Inside, there’s space for five with 1-inch more front legroom and 1.2-inches more rear legroom; head and hip space have increased, too. The dashboard feels less busy compared to the outgoing RX, helped by the gearshift being moved down onto the center tunnel. There are plenty of storage spots and cubbies, though the points Lexus gains for putting a tablet-pocket on the side of the center console are then lost for making the phone nook too small for an iPhone 6 or similar.
You notice two things instantly. First is the step up in quality, the plastics feeling more sturdy, while Lexus has used special wood inserts in some cars that have laser-etched metal strips running through them. They look a little like the deck of a luxury speedboat, which is no bad thing.
All the same, I can’t help but wish there was a little less metal-effect plastic and more actual metal. Certainly, just about everywhere your fingers fall you meet soft-touch materials, and the leather seats are supple and supportive – I particularly like the extra bolstering in the F SPORT – but it’d be nice if the shiny stuff was legit brushed aluminum.
The second thing you notice is the huge display that now graces the top of the RX’s dashboard. At 12.3-inches it’s one of the largest car displays around, with room for a vast app or, more usefully, splitting up and keeping navigation, multimedia, and more all showing at the same time.
Unfortunately it’s not standard across the range; the standard-fit panel is 8-inches, which looks undersized in the broad housing. Navigation is an option too, and as well as whether you get instructions barked at you, decides how you’ll be interacting with the infotainment in general.
Non-nav cars get a scroll-wheel that clicks in to select. Those with the nav package, however, get a joystick-style selector, complete with enter keys on either side for easy squeezing.
I’m not entirely sure why Lexus opted not to put the trackpad of the NX into the RX. Unfortunately, the joystick can be just as frustrating as always, and there were times I wished I could just reach out and tap the screen instead.
As for the software, it’s a mildly buffed version of Lexus’ existing platform, for better or for worse. No CarPlay or Android Auto – and, with Toyota showing no signs of getting onboard with either, I wouldn’t hold my breath for them – though various levels of Entune with smartphone connectivity, periodic vehicle health reports, and the option to alert your local dealership when repairs need to be scheduled are available for subscription.
The driver binnacle, meanwhile, gets a 4-inch display – sandwiched in-between the gages in the regular cars, or off to the left in the F SPORT models – which, though delivering the necessities, feels on the small side given the expansive panels I’ve seen in some other recent cars.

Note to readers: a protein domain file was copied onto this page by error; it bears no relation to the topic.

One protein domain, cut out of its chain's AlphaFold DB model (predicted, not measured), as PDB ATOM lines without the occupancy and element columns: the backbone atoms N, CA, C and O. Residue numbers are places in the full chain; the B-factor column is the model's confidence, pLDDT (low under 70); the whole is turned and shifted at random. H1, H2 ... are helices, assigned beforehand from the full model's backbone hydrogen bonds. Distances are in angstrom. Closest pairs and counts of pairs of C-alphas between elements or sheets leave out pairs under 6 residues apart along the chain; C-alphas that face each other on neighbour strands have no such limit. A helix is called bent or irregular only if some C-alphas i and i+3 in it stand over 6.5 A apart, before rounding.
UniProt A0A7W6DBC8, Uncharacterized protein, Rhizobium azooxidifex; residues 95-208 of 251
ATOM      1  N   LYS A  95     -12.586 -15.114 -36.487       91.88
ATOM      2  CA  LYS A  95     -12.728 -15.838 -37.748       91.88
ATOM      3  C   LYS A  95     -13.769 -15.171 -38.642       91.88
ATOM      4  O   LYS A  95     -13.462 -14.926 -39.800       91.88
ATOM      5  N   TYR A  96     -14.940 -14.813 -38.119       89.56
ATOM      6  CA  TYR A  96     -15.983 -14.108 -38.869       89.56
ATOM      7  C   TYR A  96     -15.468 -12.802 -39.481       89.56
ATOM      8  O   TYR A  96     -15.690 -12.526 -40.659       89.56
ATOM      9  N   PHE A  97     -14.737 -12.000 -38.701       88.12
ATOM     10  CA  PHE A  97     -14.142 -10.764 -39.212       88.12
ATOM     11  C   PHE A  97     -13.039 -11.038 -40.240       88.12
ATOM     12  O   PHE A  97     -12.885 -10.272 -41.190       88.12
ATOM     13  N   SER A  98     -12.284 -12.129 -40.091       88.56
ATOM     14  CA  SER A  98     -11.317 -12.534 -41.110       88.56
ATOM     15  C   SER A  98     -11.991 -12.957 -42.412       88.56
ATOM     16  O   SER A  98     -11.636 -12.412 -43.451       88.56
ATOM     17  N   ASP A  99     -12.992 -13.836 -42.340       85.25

All the same, you get a decent level of kit as standard. Dual-zone climate control, a 9-speaker audio system (with a choice of 12- or 15-speaker upgrades, the latter blasting out 835W courtesy of Mark Levinson), and a power tailgate with a button that, double tapped, not only closes the hatch but subsequently locks the whole car. Buttons to drop the power 60/40-split rear seats are also duplicated for the trunk.
Then there are the geekier features. The RX gets an optional head-up display, the color HUD showing various levels of information like speed and upcoming navigation instructions. Does the driver’s cupholder need adjustable depth to accommodate longer bottles? Perhaps not, but Lexus has fitted one anyway.
A sensor built into the rear Lexus badge can automatically trigger the tailgate if you hold your hand near for a few seconds – useful if you’re carrying something – while the Climate Concierge can collectively control the A/C and the heated/cooled seats to maintain a certain temperature.
Meanwhile there’s also optional adaptive cruise control – which can now bring you to a full halt and then, after you tap the stalk or the accelerator, start you up again – along with lane-keep assist, though I found the latter was fairly fussy about which road markings it would spot.
Blind-spot monitoring is one of those things I think should be standard-fit on a large car like an SUV, though sadly it’s still optional on the 2016 RX. However, Lexus does have a fantastic birds-eye view for low speed maneuvers, which makes squeezing into awkward spaces far more straightforward.
Lexus is yet to confirm final pricing for the new RX, saying only that it’s expected to kick off at “well under” $45,000 when it hits dealerships this November.
It’s hard to imagine the existing Lexus faithful not falling for this new luxury SUV. The equipment list is high, the performance reassuring – even if you have to opt for the hybrid to get a little vigor on the road – and the experience inside as cosseting as you’d expect. In fact, only the design may prove divisive, depending on how conservative Lexus fans actually are.
As I’ve said about previous cars from the company, though, I’d rather see the designers take a risk than play it safe. It finally feels as though the RX has some personality, along with the reassuring quality and reliability Lexus has become known for. “Safe” may have been the easier route, but the 2016 RX didn’t succumb, and is all the better for it.